- Under representation in clinical trials: If a minority group is under represented in clinical trials, then they will be under helped by the medical progress that comes out of that research. Clinical trials are the raw material from which medical progress emerges. Fewer Black patients in clinical trials now results in worse outcomes in Black patients later, and this damage is done no matter why a minority group is under represented in research.
- Fewer doctor visits and less aggressive treatment by doctors: The most important factor in good results from T1D treatment, is seeing your health care team often, and having a good therapeutic relationship with them. If a patient doesn't visit, or doesn't trust their endocrinology team, then their long term health is going to suffer. Again, it doesn't matter why someone sees an endo less often or why they have less trust. If it happens, then it hurts.
The Patients In Clinical Trials
I've reported on 100s of clinical trials over the last 12+ years. They fall into two groups: the majority, which don't report the ethnic or racial makeup of the people who are enrolled, and a minority which do report, and show that Black and Hispanic patients are underrepresented. Minority groups are enrolled as a much smaller percentage than their population percentage around the recruiting locations.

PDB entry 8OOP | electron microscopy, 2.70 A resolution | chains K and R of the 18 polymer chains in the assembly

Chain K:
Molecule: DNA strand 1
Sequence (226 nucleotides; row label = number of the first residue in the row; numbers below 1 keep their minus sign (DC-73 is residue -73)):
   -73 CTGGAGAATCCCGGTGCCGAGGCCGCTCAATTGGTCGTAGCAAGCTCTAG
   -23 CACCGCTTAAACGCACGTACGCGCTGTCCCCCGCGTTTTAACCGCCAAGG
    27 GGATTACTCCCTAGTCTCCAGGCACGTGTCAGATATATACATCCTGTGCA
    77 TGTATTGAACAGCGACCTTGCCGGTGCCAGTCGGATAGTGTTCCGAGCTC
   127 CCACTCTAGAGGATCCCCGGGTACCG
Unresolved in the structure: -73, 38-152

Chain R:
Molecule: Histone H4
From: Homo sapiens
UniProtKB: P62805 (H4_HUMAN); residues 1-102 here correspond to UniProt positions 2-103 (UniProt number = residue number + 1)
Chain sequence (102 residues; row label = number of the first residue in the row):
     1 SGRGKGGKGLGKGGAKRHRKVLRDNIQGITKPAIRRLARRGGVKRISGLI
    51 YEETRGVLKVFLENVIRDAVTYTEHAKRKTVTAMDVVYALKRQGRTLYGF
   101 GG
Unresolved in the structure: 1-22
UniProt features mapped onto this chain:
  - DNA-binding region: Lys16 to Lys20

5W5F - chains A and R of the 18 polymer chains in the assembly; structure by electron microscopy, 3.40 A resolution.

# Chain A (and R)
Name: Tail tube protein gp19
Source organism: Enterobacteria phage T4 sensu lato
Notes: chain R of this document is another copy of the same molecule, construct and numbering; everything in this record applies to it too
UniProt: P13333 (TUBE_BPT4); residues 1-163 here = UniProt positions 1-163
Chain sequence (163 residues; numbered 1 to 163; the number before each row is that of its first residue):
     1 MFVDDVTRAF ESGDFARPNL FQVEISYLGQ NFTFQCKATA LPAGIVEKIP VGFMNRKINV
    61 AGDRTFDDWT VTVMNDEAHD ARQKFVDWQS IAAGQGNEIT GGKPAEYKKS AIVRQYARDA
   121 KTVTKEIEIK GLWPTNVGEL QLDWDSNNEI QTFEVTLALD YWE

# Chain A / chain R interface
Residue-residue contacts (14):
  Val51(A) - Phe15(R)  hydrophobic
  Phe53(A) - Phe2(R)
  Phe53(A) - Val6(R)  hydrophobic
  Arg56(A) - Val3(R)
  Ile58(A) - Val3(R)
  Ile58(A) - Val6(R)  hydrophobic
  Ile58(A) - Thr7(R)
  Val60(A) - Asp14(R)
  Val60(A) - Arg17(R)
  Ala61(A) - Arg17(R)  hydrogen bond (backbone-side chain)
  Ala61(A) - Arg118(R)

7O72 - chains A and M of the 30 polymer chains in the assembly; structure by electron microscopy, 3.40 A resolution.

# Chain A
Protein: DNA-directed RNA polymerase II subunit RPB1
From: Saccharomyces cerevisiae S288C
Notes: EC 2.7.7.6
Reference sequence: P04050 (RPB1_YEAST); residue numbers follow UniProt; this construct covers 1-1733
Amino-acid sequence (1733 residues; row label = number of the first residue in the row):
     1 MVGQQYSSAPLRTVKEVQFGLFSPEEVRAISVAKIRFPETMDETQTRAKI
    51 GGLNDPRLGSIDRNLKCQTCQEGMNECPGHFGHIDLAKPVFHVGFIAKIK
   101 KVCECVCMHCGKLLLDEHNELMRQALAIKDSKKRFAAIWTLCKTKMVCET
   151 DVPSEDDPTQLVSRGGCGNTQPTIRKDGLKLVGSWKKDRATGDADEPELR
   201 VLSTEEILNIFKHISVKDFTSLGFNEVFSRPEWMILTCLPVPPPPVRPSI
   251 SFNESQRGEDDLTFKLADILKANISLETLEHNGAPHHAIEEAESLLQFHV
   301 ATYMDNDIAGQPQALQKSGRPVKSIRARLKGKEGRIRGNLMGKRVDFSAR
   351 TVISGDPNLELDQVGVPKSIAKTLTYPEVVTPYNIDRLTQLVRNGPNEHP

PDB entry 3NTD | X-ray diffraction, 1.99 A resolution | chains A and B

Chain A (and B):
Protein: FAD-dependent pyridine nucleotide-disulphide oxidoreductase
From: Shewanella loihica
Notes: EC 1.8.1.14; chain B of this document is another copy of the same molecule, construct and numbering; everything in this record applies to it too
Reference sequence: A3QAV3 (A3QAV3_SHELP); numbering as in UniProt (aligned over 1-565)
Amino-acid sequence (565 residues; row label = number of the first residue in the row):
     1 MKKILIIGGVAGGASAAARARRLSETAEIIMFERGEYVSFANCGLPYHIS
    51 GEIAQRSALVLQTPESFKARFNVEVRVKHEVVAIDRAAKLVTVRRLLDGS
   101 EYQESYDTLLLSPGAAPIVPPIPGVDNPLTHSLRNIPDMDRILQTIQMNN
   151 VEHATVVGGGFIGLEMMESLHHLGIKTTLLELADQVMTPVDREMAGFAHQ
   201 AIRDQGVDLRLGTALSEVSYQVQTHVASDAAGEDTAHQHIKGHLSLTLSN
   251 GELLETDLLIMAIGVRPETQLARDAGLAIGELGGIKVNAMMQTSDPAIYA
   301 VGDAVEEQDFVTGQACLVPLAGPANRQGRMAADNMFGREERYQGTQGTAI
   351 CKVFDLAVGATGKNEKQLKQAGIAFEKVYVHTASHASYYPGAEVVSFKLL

The whole point of clinical trials is to test treatments on the same people who will eventually end up taking them. The scientific phrase is "representative sample". Therefore, if a study seriously under enrolls any group, that study is not medically effective in testing the treatment. The question of why enrollment doesn't match population doesn't matter in terms of effectiveness of the study. The study is failing its primary goal, regardless of "why".
These are not new ideas. In the end notes section, I discuss the 1979 Belmont Report, which laid the foundation (in the United States) of Justice as a basic requirement for human experiments. It specifically required diversity of participation, so that everyone would benefit from medical research. It is wrong to think that diversity requirements in clinical trials are a recent response or a modern sensitivity. They are long standing requirements.
When I point this out, there are several defensive reactions that should be discussed.